by Brad in Paraguay

Although we had our own fascist dictator who lasted a lot longer than Peron, all that Paraguay got in the way of Nazi notables was Dr. Mengele of death camp fame. He was the sicko who did experiments with twins. He ended up initially in Argentina but eventually came to Paraguay. He settled in the little town of Altos (5 km from my home, actually) and practiced medicine for a number of years as well as produced at least one Paraguayan son of his own.

Once it became common knowledge that he was here, I guess he felt the breath of Mossad kidnap squads getting closer, He went on a vacation to Brazil and supposedly drowned while swimming in a river there. Of course he was buried there. One of the local guys who worked with me for a while doing some construction/renovation at the house drove with me to Altos to get some construction supplies once. He pointed out Mengele’s house. A very old and very unhappy looking lady was sitting out front in a chair glaring at us as we slowed down to check the place out. My tour guide was a bit nervous with being noticed, which I thought was interesting.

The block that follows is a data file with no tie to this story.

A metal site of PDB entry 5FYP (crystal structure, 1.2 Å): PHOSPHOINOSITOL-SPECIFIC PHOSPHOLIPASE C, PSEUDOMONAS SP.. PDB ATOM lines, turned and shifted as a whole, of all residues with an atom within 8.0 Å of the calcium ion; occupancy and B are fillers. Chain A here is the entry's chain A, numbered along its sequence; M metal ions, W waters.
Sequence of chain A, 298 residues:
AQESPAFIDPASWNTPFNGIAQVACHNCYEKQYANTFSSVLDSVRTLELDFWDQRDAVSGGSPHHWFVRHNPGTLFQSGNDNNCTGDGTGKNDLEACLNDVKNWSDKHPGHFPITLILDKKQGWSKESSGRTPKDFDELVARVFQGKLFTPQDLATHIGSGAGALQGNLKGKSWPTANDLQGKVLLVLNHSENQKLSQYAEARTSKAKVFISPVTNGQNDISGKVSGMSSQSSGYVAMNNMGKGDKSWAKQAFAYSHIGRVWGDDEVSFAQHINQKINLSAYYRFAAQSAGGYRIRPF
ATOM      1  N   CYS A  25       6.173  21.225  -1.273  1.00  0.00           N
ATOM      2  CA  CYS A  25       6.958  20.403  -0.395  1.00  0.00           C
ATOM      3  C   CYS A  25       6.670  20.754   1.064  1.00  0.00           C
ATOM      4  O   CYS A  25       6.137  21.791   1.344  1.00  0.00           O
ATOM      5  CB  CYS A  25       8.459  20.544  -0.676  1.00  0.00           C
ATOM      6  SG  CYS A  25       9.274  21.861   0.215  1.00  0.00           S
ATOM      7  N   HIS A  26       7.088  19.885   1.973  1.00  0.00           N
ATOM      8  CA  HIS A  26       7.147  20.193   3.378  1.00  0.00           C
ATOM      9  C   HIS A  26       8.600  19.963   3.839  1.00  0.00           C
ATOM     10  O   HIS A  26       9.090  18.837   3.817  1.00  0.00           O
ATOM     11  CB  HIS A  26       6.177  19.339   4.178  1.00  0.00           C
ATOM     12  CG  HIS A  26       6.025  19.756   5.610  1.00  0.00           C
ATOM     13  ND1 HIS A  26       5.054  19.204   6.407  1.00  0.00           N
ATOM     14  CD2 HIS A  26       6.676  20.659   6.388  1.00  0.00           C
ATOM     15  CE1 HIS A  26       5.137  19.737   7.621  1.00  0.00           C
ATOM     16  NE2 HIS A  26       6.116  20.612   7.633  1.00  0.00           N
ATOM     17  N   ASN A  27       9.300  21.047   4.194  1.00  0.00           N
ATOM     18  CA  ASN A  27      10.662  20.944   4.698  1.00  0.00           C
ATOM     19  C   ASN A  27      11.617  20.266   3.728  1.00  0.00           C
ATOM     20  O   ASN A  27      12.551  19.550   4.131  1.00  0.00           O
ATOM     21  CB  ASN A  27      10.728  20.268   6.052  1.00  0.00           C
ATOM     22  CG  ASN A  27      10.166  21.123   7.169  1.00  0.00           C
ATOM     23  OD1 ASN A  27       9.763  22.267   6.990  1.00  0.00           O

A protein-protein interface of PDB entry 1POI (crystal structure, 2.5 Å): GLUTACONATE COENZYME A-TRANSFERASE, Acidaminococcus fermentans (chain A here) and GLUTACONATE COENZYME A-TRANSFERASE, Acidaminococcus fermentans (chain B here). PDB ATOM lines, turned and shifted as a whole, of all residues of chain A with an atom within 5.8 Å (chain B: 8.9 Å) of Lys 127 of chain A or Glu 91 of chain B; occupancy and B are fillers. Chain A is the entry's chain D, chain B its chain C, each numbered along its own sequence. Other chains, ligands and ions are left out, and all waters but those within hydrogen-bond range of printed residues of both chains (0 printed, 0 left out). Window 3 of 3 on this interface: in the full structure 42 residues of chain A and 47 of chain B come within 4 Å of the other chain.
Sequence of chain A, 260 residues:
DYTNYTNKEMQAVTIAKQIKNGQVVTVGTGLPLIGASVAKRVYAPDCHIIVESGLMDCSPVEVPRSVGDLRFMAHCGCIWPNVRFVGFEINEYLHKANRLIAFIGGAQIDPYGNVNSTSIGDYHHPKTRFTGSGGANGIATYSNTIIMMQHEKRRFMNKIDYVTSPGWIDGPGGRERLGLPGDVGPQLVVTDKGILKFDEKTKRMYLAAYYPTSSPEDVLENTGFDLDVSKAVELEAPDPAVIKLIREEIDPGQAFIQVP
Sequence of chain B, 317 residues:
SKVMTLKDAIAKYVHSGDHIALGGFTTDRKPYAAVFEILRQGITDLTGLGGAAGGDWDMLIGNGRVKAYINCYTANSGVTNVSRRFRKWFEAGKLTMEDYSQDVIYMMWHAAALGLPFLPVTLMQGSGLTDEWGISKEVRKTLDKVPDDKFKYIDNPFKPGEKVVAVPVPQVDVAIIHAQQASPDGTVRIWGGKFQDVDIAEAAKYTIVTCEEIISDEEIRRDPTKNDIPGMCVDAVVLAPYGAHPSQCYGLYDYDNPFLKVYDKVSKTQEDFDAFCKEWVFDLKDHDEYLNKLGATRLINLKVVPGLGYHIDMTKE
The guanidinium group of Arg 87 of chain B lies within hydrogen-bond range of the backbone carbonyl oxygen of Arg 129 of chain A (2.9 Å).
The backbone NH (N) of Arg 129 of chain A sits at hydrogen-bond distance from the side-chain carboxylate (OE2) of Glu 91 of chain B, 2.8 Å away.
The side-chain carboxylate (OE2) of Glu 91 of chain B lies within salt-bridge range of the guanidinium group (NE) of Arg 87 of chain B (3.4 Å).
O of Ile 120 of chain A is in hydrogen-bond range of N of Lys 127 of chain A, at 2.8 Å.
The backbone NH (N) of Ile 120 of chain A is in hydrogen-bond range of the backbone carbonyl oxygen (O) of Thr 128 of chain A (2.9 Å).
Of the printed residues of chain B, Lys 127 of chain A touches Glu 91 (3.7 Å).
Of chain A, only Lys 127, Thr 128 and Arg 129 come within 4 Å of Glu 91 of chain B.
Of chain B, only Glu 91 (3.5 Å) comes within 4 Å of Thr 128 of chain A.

I make it a habit now to drive by this house every time I go to Altos. Since it’s in the town square there is nothing outrageous about that but I’ve never seen another living soul there. I’ve read a few articles in various publications that talk about how once Mengele started practicing medicine, a practice which specialized in OB GYN of all things, there was an inordinate number of twins born in the local area. And of course there are “rumors” that many were blond haired/blue eyed, even though they were pure blooded Paraguayans. I don’t doubt he was here and the death in Brazil was faked. And even though his wife and son stayed in the Altos area, whether he came back here or not who knows, not me that’s for sure. But even today, this region of Altos and San Bernardino is crawling with German families who have been settling here since the late 1800s. I went to the local farmers market yesterday and had my fill of bratwurst, German pastries and saw all the German wares being sold–all the while hearing more German spoken than Spanish. The German roots run deep here in this region and through Paraguay but it sounds as if they don’t run as deep as they do in Argentina!

. . . see you next week.